Don’t get too excited muggles because it isn’t what you think it is. A movie studio caused a lot of excitement when it announced it’s new movie TROLL: The Rise of Harry Potter, Jr. but hopes were quickly dashed when it turns out the movie is not affiliated with the boy wizard, Harry Potter. But how can this movie use the HARRY POTTER trademark without permission?
Author J.K. Rowlings has said there would be no further adventures of Harry Potter but people have been skeptical. The prequelish movie trilogy, set in the same universe, Fantastic Beasts and Where to Find Them, is currently in pre-production and short stories from Rowling have popped up on her website every now and again. With this in mind, would we be surprised if a Harry Potter sequel eventually comes out, I don’t think so.

This week a film production company named SC Films International sent out a press release announcing that a new movie was going into production, TROLL: The Rise of Harry Potter, Jr. Many people assumed and still are assuming that this is a sequel to the J.K. Rowling’s books, but it is not. Instead, this new project is a sequel to the 1986 film Troll, released eleven years before the first Harry Potter book. Troll tells the story of the Potter family moving into a new apartment complex in San Francisco. While unpacking, their young daughter Wendy is attacked by a grotesque little creature, who had long ago been transformed from a powerful wizard into a troll. Using a magic crystal green ring, it captures Wendy and possesses her and hijinks ensue. Wendy’s dad is named Harry, Harry Potter, and her brother is Harry Potter, Jr. The original director and writer, John Carl Buechler, is heading back to this world in the form of a 3D animated feature sequel, *TROLL: The Rise of Harry Potter, Jr. *In a press release, the studio is quick to point out that the movie is not associated with the boy wizard but people are and will be confused otherwise.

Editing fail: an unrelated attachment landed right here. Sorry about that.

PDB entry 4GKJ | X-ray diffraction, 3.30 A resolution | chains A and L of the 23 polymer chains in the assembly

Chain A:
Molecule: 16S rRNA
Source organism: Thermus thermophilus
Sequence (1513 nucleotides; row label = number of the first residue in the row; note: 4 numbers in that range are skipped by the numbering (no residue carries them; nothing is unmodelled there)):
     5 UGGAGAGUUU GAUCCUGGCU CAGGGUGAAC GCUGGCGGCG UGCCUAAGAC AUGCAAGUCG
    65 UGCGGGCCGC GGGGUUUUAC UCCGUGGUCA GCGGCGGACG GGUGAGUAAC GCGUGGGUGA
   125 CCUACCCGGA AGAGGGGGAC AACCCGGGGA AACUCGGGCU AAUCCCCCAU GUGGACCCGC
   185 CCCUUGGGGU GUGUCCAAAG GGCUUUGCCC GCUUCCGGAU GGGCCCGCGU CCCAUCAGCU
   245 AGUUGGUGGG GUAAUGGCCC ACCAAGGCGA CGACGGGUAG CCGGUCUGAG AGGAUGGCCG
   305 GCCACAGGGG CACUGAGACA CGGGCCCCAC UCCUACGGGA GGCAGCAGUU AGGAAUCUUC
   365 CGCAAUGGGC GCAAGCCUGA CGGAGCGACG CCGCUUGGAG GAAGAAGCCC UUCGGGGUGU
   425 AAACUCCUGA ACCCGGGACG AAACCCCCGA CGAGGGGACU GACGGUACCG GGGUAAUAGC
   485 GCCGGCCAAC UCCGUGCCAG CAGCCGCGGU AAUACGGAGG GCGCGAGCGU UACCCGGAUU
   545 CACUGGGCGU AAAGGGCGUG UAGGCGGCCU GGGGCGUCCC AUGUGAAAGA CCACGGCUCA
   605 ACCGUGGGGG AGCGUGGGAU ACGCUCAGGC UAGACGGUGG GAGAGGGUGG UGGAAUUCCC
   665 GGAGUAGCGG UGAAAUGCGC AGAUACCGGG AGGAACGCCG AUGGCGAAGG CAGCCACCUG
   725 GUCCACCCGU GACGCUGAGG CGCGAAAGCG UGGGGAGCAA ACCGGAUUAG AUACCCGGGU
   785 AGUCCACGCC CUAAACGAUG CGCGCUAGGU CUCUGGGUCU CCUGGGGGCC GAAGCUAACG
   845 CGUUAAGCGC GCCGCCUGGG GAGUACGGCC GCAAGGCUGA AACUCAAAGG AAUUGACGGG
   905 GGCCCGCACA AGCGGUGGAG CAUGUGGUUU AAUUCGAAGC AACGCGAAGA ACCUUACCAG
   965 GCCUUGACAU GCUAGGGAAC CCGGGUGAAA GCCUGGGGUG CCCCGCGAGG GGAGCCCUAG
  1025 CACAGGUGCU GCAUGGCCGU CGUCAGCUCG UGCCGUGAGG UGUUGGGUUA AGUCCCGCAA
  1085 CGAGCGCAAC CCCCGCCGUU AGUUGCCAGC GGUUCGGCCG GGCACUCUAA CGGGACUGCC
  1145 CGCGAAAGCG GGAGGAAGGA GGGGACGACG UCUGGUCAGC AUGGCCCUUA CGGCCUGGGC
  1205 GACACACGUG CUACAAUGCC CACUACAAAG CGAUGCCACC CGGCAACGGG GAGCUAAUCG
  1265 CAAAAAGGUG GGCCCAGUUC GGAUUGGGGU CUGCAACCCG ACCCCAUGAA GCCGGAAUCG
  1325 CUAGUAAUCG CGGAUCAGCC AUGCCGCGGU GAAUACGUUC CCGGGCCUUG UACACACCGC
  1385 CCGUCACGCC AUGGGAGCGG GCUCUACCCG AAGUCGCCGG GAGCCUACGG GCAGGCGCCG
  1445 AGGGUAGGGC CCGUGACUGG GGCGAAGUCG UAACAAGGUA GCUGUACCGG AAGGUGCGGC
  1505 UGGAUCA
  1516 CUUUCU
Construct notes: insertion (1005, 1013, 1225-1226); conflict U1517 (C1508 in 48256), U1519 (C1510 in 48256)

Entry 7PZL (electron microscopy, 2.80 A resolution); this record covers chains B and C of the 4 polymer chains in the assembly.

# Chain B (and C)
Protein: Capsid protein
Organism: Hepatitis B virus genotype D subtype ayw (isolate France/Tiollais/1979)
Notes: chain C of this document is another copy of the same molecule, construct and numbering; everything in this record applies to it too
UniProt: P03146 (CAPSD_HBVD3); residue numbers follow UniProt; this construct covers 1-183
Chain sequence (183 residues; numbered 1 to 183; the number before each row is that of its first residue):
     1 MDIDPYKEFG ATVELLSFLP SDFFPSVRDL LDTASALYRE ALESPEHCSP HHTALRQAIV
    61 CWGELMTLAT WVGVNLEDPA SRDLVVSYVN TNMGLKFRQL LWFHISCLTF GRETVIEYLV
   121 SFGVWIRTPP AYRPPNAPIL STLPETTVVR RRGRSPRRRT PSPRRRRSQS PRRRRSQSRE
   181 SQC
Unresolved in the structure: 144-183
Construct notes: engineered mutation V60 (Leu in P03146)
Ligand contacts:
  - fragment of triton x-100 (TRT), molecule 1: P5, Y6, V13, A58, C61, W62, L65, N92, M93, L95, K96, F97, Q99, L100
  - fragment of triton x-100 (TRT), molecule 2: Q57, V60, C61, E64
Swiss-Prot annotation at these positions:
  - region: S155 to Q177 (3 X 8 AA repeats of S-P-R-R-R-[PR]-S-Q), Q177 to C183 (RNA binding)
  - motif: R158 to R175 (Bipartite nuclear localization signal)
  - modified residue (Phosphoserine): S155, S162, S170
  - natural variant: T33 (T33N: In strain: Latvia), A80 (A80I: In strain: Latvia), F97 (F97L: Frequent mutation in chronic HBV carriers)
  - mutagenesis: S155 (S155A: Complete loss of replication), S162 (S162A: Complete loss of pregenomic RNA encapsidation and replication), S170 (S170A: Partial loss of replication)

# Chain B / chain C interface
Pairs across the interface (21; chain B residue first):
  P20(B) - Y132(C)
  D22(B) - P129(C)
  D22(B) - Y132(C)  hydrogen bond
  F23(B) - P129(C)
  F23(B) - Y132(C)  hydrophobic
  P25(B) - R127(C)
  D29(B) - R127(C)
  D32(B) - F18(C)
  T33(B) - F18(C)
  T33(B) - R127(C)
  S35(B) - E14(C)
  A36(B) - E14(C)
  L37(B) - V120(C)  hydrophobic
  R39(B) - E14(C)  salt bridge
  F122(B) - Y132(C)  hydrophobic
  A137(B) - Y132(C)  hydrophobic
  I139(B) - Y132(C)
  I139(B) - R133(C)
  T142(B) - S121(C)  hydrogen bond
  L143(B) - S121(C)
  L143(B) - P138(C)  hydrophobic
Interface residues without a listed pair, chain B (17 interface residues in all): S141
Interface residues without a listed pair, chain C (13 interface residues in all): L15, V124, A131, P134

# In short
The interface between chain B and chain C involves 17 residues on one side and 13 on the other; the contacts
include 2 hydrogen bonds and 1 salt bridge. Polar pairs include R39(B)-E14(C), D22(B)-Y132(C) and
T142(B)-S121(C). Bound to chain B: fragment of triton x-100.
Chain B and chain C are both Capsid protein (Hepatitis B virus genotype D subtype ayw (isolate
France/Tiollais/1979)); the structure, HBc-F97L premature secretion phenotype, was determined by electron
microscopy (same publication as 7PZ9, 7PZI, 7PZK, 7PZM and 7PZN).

Putting the HARRY POTTER trademark in the title of the movie is no mistake as it will draw interest in the a sequel to a 30 year old and not so popular movie but why is this company allowed to do so? The rule of thumb goes: the person to first exploit a trademark has rights to it. Here, Troll was first to use the name but the question is did it use the HARRY POTTER name as a trademark (a word used to identify the source of a product or service.) I can’t remember seeing many shirts or other merchandise bearing the HARRY POTTER mark from the 80’s. Also, for the last 30 years, the HARRY POTTER mark has not been used by the film company at all, so its a pretty solid argument to claim that the company abandoned the rights to the mark.
So while Troll was the first to use the name, I don’t think it was the first to utilize it as a trademark and if so, it may have abandoned those rights. I would expect J.K. Rowling to conjure up some opposition if the film does go forward and if they start releasing merchandise containing the HARRY POTTER mark or even if they try to register the trademark.